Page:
Grenada’s Ombudsman, Argar Alexander has lashed out at some professionals operating in the service sector on the island.
In presenting his annual report to Parliament, the Ombudsman accused some professionals without identifying them of engaging in illegal and dishonest practices against the public.
Alexander, a former Cabinet Secretary also expressed dissatisfaction with the level of disrespect meted out to his office by some senior managers within the public service.
The Third Annual Report of the activities of the office for the Ombudsman for the period 1st January, 2012 to 31st December, 2012 was laid recently before Parliament.
Following is the full contents of Alexander’s general comments:
The Ombudsman experienced the unfortunate evidence of disrespect on the part of a senior manager within the public service. Having made an arrangement to sit with the manager more than four weeks prior, a couple of days before the actual meeting he was informed by the manager’s secretary that the meeting had to be postponed and unilaterally so by the senior manager. Such behaviour bespoke a degree of impropriety with which the Ombudsman was unhappy.
There is a seeming tendency for some senior managers to give the appearance that they are above the law and that, as mentioned by one such individual, the Ombudsman should find better things to take up his time rather than resorting to writing to them.
The people of Ghana have a word in their language, which they translate as humility. That word is “hay-shi-bah” which when transliterated means “bringing oneself down.” It would do the Public Service a world of good if senior managers were to begin using in a very concrete way, such an idea.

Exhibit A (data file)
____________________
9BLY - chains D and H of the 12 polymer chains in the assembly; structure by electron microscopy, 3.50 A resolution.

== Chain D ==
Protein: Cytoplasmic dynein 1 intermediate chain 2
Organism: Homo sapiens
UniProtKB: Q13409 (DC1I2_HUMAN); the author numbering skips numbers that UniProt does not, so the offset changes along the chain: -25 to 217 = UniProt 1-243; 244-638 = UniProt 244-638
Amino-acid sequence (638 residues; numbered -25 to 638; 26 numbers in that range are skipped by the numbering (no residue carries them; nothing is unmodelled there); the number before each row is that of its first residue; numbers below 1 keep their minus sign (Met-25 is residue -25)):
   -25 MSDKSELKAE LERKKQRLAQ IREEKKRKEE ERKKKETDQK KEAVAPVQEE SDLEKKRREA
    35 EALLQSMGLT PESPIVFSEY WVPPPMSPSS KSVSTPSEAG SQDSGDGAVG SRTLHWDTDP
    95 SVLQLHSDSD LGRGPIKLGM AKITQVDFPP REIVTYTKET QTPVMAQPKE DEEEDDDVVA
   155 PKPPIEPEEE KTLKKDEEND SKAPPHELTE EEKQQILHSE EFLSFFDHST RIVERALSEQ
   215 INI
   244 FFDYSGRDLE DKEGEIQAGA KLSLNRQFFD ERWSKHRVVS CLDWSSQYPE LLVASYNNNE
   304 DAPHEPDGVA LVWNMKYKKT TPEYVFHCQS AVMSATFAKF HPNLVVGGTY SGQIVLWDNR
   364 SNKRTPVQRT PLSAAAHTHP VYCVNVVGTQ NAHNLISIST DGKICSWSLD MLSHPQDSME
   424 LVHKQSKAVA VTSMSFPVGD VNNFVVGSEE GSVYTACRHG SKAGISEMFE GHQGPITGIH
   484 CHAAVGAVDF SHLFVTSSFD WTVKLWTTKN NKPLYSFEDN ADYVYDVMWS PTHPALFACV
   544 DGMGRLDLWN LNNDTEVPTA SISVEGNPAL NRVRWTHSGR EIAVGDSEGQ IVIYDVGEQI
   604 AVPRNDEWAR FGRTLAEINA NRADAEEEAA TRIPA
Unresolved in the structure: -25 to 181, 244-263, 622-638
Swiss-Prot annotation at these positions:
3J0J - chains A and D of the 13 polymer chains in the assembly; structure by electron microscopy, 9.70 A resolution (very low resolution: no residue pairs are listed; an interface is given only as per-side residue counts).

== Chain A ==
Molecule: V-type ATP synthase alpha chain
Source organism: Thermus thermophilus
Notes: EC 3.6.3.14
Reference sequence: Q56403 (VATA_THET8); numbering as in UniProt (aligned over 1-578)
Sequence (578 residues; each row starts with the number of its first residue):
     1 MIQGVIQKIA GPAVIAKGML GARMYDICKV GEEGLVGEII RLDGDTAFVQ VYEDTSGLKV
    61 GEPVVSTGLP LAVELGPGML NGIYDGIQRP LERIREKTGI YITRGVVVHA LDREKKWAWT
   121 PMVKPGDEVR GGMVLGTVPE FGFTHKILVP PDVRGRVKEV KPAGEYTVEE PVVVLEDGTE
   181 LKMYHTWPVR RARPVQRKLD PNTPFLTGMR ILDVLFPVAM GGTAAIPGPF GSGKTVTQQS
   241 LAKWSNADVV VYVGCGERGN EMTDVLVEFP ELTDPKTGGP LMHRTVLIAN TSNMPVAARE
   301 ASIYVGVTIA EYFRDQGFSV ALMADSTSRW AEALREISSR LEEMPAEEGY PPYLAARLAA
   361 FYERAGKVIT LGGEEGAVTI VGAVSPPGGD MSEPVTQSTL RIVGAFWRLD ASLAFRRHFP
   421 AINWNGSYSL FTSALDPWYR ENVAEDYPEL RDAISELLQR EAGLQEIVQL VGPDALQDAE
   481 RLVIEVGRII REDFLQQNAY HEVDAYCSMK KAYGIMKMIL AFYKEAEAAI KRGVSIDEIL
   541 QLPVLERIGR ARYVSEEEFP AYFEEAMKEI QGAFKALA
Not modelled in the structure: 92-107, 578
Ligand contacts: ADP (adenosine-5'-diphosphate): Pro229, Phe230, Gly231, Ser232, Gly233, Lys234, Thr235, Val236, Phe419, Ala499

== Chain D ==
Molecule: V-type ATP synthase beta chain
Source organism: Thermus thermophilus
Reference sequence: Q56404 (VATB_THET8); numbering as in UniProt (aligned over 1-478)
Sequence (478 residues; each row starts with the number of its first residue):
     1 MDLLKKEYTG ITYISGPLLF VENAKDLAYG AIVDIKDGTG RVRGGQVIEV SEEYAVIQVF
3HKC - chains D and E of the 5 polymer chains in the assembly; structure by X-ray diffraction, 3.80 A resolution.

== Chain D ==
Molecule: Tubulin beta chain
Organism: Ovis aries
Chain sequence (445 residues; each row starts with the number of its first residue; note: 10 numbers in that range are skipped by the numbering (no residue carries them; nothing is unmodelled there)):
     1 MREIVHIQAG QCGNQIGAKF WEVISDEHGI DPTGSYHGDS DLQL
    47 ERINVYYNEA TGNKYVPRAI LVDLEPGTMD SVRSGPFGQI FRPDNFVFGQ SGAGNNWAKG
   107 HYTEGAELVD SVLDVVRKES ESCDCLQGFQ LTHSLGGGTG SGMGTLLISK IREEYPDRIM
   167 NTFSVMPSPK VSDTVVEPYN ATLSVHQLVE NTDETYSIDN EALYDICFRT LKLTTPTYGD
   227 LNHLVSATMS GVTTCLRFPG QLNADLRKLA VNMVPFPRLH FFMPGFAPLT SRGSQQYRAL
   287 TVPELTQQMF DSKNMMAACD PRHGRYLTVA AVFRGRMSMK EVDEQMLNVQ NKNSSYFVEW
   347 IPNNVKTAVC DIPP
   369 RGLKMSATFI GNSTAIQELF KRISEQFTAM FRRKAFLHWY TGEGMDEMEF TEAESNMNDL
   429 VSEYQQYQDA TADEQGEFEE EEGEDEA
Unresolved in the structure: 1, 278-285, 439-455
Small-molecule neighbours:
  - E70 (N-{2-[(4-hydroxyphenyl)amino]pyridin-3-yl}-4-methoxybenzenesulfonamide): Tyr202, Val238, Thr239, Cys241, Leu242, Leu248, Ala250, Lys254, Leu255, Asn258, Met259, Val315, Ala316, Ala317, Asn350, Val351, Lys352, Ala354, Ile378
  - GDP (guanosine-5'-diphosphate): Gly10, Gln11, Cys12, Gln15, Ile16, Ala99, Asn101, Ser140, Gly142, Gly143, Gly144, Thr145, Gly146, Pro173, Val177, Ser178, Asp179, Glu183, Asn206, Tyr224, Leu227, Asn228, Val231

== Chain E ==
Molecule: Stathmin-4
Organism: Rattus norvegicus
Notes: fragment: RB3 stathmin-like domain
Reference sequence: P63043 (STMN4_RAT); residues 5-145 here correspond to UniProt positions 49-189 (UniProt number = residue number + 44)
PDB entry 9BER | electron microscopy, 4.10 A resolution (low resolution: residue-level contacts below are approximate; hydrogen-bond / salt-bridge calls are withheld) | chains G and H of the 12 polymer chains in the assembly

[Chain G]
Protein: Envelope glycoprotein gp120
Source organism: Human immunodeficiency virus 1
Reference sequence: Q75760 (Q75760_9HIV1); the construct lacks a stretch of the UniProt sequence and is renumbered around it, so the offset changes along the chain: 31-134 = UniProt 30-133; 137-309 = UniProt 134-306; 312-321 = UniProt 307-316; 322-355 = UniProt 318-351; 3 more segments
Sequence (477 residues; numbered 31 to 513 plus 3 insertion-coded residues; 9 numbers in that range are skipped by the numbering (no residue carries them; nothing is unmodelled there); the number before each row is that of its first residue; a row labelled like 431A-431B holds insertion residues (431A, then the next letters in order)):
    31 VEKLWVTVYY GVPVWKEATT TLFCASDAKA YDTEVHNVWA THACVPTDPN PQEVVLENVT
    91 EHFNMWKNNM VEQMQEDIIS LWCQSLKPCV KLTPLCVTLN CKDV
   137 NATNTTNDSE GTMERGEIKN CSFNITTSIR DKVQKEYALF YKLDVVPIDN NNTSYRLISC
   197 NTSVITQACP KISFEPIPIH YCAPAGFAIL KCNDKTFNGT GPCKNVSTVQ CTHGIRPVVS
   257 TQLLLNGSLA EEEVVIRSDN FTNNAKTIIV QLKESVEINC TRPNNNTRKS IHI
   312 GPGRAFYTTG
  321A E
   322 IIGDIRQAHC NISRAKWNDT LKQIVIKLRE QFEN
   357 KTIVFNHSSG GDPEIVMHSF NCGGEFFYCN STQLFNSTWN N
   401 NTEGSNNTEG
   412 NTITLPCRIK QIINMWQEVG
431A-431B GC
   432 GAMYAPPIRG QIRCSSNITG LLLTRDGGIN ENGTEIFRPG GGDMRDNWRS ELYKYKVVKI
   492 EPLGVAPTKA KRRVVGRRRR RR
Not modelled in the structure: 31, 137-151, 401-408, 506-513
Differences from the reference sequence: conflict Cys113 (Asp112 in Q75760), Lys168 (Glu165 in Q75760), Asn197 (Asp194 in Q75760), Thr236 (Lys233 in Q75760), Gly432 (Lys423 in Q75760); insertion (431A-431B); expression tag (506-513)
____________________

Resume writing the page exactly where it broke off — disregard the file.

The Ombudsman was of the view that there was evidence of arrogance among a class of such officers. Such a disposition did not in any way auger well for the social development of our fair country. The message needed to be repeated time and time again that nobody was above the law regardless of the status, which one may enjoy at a particular time.
On the other end of the continuum was seeming evidence of lethargy demonstrated by or through the apparent laid back disposition of some senior officers. Regrettably this was a complaint made to the Ombudsman by some of the complainants.
Demonstrating respect for our institutions through the ways we worked at our tasks was by far the best way in ensuring that our country will grow and develop: recognizing all the while that charity began at home.
Another matter of grave concern to the Ombudsman is the fact that there are among us some members of certain professional bodies who do great injustice to those citizens coming before them for assistance. It is obvious that some lack the bare essentials of Christian living and do not seem to subscribe to the tenets of ethic nor integrity.
Some of our citizens are hurting from the wounds being inflicted on them by those who call themselves professionals when their dealings are in fact illegal and reeks of duplicity and dishonesty.
Justice and fairness will continue to suffer grievously at the hands of such persons: but it must be remembered that in God’s own time, in the fullness of time He shall call us to account for what we are doing to our brothers and sisters who are unable to deal with matters themselves.
The prophet Amos (5:24) reminds us that we must “let justice fall down like waters and righteousness like a mighty stream.” This must happen if our country is to become a place where everyone enjoys peace and tranquility. Peace cannot reign where there is no justice.